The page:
TikTok confirmed the limited test to TechCrunch, showing that the platform is, in fact, testing long-form content and higher-effort content. What’s largely set TikTok and YouTube apart is TikTok’s focus on portrait video, with creators having to create separate videos for both TikTok and YouTube to utilize the different platform’s strengths.
This full-screen mode means creators can now create a single video that’s optimized for both YouTube and TikTok, we may well see more longer-form videos on TikTok that you’d typically only find on YouTube. TikTok expanded its maximum video length to 10 minutes earlier this year, after testing ever-longer uploads for years. This shift could also bring a number of creators to begin working on both platforms simultaneously, helping with monetization and profitability for smaller creators.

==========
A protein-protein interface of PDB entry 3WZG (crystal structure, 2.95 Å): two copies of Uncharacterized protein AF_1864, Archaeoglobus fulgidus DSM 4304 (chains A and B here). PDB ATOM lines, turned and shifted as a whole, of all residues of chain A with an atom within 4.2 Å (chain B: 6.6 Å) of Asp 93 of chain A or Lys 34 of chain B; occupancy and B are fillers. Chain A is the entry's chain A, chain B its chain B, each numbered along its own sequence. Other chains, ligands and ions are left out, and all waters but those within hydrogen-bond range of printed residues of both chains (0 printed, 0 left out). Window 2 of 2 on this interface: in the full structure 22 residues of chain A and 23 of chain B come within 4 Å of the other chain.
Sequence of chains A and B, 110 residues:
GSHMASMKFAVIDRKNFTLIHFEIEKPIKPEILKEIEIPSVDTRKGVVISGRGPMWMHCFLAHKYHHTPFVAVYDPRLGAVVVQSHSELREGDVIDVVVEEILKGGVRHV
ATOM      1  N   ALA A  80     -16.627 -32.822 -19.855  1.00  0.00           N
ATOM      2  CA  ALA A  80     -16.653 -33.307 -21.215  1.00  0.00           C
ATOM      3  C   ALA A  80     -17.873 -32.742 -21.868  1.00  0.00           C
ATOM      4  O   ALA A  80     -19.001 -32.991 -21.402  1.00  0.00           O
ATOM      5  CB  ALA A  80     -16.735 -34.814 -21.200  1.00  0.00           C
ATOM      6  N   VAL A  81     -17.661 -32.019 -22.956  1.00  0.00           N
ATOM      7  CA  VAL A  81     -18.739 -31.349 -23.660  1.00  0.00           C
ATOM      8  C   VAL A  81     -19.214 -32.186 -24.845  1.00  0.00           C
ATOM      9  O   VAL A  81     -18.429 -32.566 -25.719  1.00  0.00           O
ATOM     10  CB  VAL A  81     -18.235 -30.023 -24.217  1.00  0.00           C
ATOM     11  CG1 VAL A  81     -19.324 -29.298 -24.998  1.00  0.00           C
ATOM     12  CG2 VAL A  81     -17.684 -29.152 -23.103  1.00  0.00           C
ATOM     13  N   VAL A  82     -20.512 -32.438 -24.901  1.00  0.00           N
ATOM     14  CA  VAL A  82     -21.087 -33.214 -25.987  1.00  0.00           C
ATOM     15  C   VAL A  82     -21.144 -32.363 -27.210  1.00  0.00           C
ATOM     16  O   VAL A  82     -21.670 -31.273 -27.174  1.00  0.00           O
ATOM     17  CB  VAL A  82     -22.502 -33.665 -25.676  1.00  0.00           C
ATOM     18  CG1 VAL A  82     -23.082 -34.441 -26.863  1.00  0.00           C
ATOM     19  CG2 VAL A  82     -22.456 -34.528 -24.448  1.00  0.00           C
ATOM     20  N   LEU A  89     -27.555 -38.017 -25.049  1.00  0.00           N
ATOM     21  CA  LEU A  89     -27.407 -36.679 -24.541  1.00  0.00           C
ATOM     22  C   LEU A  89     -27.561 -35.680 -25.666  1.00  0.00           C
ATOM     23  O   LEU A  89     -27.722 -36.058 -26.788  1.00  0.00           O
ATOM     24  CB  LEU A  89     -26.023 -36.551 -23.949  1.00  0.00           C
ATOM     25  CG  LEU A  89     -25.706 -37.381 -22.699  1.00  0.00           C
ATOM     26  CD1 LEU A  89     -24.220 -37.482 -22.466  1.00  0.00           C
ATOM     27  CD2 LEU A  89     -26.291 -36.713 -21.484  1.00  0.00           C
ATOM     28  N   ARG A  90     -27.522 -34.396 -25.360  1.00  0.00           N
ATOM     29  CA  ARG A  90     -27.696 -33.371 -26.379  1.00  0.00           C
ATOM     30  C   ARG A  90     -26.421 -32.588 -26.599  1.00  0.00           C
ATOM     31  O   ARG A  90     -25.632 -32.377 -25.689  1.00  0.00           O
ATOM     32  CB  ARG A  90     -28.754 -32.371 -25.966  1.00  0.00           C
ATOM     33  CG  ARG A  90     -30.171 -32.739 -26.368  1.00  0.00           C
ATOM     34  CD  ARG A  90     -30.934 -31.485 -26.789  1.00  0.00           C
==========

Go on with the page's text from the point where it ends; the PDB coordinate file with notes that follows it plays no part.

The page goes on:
While TikTok is increasingly offering more than just short videos, competitors like Instagram and YouTube have both launched short-form videos in the form of Reels and Shorts, respectively. Snapchat even offers Spotlight, a tab in the Snapchat app that offers up short-form video content.
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